She had been logical, to the point of being irritating, but then there were times when some whim or feeling had taken hold of her and she would throw her logic to the wind. Her personality was a kaleidoscope of contradictions. Next to her eldest sister, Charlotte always felt robustly sane. She knew what she wanted, and she knew how to get it. She did it quietly and without fuss. If Dianna had been logical, but reckless, Charlotte was clever and fierce. She liked that about herself. She liked the ability to see past dreams and frivolities. She did not ache for change. No. If she could only find a husband, she would be content with life in Manhattan. Or in some closely related facsimile.

A husband who would care for her, and most importantly, love her. She’d seen examples of loveless marriages. She’d had friends who had been matched with wealthy men so that their families could profit. They were lonely.

If Charlotte was sure about anything, she was sure about this. She would marry one day, and she would marry for love. She wouldn’t take a chance on a stranger. No. She would love the man she married, and she would be absolutely certain that he loved her in return.

A knock sounded on her bedroom door once more and her mother entered without waiting for a response.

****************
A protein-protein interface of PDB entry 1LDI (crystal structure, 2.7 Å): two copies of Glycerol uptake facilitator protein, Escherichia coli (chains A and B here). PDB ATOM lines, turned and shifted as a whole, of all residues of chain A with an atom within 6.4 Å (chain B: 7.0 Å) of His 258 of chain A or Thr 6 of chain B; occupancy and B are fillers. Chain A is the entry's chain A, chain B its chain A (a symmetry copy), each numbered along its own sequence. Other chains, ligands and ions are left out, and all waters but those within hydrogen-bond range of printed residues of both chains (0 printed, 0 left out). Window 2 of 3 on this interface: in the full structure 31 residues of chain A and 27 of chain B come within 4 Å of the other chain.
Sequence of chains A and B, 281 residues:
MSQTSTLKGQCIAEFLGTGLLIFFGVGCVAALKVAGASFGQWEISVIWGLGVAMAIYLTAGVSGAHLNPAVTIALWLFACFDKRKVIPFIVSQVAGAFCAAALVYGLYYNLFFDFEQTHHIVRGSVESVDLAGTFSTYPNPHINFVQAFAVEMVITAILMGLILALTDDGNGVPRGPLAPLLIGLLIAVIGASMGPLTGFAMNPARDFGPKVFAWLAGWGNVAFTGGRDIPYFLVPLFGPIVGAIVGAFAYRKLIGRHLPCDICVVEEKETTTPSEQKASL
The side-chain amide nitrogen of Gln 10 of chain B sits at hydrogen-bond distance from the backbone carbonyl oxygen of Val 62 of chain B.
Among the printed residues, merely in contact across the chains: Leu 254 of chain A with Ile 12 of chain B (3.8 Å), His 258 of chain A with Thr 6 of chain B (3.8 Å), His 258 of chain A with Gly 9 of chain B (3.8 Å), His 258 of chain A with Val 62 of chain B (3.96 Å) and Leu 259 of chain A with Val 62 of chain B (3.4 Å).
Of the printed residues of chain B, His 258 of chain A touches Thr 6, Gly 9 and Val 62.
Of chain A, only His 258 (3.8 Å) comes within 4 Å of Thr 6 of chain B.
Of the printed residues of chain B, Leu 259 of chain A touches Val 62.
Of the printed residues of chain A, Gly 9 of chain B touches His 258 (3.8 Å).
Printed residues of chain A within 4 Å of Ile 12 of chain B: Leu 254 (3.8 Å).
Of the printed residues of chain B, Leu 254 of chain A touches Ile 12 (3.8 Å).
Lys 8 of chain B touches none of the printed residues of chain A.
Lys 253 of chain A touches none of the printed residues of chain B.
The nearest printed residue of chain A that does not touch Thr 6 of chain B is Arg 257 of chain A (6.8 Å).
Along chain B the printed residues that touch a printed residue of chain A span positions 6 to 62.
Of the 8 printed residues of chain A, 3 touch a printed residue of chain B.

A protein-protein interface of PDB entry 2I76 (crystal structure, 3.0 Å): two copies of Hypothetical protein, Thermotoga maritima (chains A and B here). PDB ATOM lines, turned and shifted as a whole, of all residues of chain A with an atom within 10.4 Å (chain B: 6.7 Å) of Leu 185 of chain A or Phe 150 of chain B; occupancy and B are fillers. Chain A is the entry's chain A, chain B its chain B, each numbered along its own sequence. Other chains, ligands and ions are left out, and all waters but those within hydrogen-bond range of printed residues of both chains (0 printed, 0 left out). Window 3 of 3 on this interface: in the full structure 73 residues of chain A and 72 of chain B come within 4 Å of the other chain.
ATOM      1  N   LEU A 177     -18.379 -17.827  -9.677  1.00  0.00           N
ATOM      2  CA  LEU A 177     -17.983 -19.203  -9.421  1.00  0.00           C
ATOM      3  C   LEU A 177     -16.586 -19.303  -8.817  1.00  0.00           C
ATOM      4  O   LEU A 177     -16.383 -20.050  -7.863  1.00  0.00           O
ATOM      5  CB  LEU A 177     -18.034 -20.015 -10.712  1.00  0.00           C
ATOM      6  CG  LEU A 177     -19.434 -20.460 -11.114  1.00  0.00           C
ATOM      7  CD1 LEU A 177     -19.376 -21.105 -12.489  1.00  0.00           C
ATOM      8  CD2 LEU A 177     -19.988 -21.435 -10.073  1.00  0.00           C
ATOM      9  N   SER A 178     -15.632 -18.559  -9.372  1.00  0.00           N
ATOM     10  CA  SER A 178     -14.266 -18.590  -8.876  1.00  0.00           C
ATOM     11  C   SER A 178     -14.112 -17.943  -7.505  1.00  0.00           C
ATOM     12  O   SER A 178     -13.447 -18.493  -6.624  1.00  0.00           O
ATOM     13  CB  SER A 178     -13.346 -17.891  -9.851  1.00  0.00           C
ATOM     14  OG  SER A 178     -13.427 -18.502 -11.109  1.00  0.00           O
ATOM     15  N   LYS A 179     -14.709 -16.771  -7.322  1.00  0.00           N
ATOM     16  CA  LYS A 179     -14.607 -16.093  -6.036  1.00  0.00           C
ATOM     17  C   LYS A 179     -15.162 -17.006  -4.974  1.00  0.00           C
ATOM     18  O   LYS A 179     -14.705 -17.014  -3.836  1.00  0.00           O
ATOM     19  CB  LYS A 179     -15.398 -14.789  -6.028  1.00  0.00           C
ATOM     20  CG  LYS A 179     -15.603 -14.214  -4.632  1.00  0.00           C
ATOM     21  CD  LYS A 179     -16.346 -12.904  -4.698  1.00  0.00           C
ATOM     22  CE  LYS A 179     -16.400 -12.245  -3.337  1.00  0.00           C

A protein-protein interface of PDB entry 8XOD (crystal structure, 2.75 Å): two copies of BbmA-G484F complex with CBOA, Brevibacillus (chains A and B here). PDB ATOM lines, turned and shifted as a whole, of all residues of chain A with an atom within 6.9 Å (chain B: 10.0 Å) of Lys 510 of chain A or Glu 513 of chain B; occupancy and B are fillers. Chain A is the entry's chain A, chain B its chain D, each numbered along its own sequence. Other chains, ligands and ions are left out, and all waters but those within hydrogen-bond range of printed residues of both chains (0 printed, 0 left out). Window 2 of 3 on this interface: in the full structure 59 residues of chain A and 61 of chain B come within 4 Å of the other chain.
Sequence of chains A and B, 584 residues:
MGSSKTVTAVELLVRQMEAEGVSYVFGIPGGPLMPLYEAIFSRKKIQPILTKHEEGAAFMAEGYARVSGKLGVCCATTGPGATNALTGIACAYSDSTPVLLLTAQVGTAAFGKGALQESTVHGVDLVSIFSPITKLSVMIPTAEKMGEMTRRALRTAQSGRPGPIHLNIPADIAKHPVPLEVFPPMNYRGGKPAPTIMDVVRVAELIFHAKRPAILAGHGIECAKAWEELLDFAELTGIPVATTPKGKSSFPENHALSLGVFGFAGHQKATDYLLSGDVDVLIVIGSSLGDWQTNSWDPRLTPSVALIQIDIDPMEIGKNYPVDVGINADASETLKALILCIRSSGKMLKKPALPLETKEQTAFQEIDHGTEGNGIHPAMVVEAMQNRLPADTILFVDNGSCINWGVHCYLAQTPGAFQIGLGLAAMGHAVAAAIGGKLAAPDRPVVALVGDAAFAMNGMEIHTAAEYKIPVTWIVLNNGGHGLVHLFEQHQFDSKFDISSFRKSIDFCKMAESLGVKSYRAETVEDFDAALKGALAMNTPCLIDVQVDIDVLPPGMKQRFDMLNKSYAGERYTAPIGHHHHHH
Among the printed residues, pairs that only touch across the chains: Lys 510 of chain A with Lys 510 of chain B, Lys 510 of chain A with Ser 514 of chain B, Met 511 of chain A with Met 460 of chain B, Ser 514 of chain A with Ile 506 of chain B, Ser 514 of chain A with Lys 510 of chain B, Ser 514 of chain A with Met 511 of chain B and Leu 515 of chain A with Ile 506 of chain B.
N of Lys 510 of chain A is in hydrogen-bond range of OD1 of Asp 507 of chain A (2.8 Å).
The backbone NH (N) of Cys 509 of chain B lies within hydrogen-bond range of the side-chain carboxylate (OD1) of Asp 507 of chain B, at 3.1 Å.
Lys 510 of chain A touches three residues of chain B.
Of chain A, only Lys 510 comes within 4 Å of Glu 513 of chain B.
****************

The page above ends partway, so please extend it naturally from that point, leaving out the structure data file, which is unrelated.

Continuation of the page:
“Are you ready?”

Charlotte stood up. She was within an inch of her mother’s height, but while Samantha was slender, Charlotte’s silhouette was full of curves. She was shapely, with long legs. Her waist dipped in pleasantly, and her long red hair was rich and thick in texture.

She looked very little like the rest of her family. It wasn’t just her brilliantly red hair, it was in her facial structure, and in the way she moved and talked. She was different.

“I just need my necklace,” she said dispassionately. She retrieved it from her vanity and allowed her mother to fasten it about her neck.

“There,” said Samantha, bestowing a rare smile on her. “You look lovely. Let’s be off then.”

Charlotte rode in the carriage next to the window. It was another dreary Manhattan evening. Their weather had been abysmal as of late. Noelle and Sarah chatted amicably, but Charlotte couldn’t even muster the energy to feign interest in their conversation.

“How do you think he’ll do it?” asked Noelle from the other side of the carriage.

“I don’t even know that he will, ‘Elle,” giggled Sarah. She blushed.

“You do too. He’s absolutely smitten with you. He’s bound to ask you to marry him.”

Samantha Brittler cast Sarah-Jane an approving look. Sarah had recently managed to capture the attention of Fredrick Carson Williamson. The son of a wealthy coal merchant from England, whose father their mother had been acquainted with in childhood. Carson had traveled to America on business and now seemed quite taken with Sarah. Their mother could not have been more pleased to make the introduction, or to take the credit for their running courtship.

“He’s wonderful, isn’t he?” sighed Sarah, her breath steaming against the window. Her eyes were wide and dreamy. Charlotte had the impression that Carson Williamson could have been a pauper in the street and Sarah-Jane would have fallen for him in a heartbeat.